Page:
New leadership in China, but same old decision-making problems
China's transition to new leadership may portray a decisive nation to the rest of the world, but internally Chinese politics often make policy decisions a slow-going process.
Months of sharp behind-the-scenes jostling reach a climax Thursday with the announcement of a new Chinese leadership that almost regardless of its makeup is likely to be much like the one it replaces: divided, deliberative, and weak.Skip to next paragraph
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All but officially announced, Xi Jinping is expected to head the new leadership as Communist Party chief, joined by Li Keqiang, the presumptive prime minster, in a choreographed succession that began five years ago when the two were anointed as successors. Alongside them at the apex of power, the Politburo Standing Committee, will be a handful of senior politicians drawn from top positions in the provinces and bureaucracies.
Their ascent was nudged along Wednesday when a weeklong party congress closed by naming Xi, Li and the other leading candidates to the Central Committee, a 205-member body which appoints the new leadership Thursday. Left off the list was Hu Jintao, who is retiring as party chief after 10 years. A top general told reporters that Hu is also relinquishing his sole remaining powerful post, as head of the military, a significant break from the past that would give Xi leeway to establish his authority.
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Leadership lineups typically strike a balance between different interest groups in the 82 million-member party. None of new leaders owe their positions to Xi, but to other political patrons. Decisions are made largely by consensus, forcing Xi to bargain with his colleagues who have their own allegiances and power bases. Party elders, with Hu being the newest, exert influence over major policies through their proteges, further constraining Xi.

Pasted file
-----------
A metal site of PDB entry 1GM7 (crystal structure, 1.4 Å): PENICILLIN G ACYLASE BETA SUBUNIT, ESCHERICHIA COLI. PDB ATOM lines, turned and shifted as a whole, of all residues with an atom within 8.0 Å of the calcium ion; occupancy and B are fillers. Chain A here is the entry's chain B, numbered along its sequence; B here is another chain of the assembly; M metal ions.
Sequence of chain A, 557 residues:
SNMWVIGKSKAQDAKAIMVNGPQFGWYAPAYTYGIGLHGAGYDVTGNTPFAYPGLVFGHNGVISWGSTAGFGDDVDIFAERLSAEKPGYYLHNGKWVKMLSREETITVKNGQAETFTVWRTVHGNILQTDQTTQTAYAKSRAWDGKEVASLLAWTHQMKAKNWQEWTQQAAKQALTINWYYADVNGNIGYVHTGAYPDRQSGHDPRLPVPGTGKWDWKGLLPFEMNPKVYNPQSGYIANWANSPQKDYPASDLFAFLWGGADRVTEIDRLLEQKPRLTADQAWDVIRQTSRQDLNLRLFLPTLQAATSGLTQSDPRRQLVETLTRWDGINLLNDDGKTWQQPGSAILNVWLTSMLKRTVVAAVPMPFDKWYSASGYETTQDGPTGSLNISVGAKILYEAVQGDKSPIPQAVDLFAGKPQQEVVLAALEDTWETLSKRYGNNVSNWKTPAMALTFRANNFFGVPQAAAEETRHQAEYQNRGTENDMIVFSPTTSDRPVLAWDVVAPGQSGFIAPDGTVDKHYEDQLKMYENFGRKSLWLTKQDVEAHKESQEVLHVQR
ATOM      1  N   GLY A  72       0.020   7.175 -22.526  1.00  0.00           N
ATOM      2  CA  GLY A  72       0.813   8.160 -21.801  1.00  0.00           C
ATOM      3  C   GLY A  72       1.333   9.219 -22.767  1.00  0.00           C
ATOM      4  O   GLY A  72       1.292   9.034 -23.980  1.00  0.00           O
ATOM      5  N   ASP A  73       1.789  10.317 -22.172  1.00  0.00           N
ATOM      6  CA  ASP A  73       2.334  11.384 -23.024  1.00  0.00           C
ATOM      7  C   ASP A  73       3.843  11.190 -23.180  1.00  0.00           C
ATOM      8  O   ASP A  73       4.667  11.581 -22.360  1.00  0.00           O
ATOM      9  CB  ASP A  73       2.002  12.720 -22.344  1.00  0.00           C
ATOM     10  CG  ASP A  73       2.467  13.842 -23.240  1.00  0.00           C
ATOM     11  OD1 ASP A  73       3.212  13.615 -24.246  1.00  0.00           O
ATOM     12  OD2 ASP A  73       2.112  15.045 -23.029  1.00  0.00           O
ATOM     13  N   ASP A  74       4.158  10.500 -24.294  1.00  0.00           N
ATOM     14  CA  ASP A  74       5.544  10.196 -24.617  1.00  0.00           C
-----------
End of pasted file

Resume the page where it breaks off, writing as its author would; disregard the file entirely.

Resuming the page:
While China's leadership may have an image in the rest of the world as decisive and all-powerful, the reality is that decision-making tends to be a slow-going affair.
"It's a power game," said Zheng Yongnian, a China politics expert at the National University of Singapore. "The Standing Committee doesn't function well. They all have to agree, and there are too many checks on each other, so nothing gets done."
If not gridlock, the incremental, step-by-step policy-making of the past comes as China confronts slowing growth, a cavernous rich-poor gap and a clamor for change, in protests and on the Internet, for better government and curbing corruption and the privileges of the politically connected elite.
"Even for a coherent leadership, those problems are challenging, not to mention a divided leadership, which hasn't consolidated its own power base," said Zhu Jiangnan of Hong Kong University.
Unlike the stiff, ultra-reserved Hu, the 59-year-old Xi exudes a comfort with his authority, as befits the son of a hero of the revolution born into the Communist elite. Like Xi, the rest of the leadership came of age as China reopened universities and reached out to the world after the isolation of Mao Zedong's radical rule. As such, their educational backgrounds are more varied than those of Hu and the engineers he led, and they're believed to be more open to ideas.
Charisma is feared by the party, which promotes capable administrators. Bo Xilai, a telegenic top politician once considered a candidate for the leadership, was purged this year in a scandal that buffeted the party. Though he is accused of corruption and aiding the cover-up of his wife's murder of a British businessman, his crime may have been his populist rhetoric and policies that gave him a popular following, but alienated other leaders.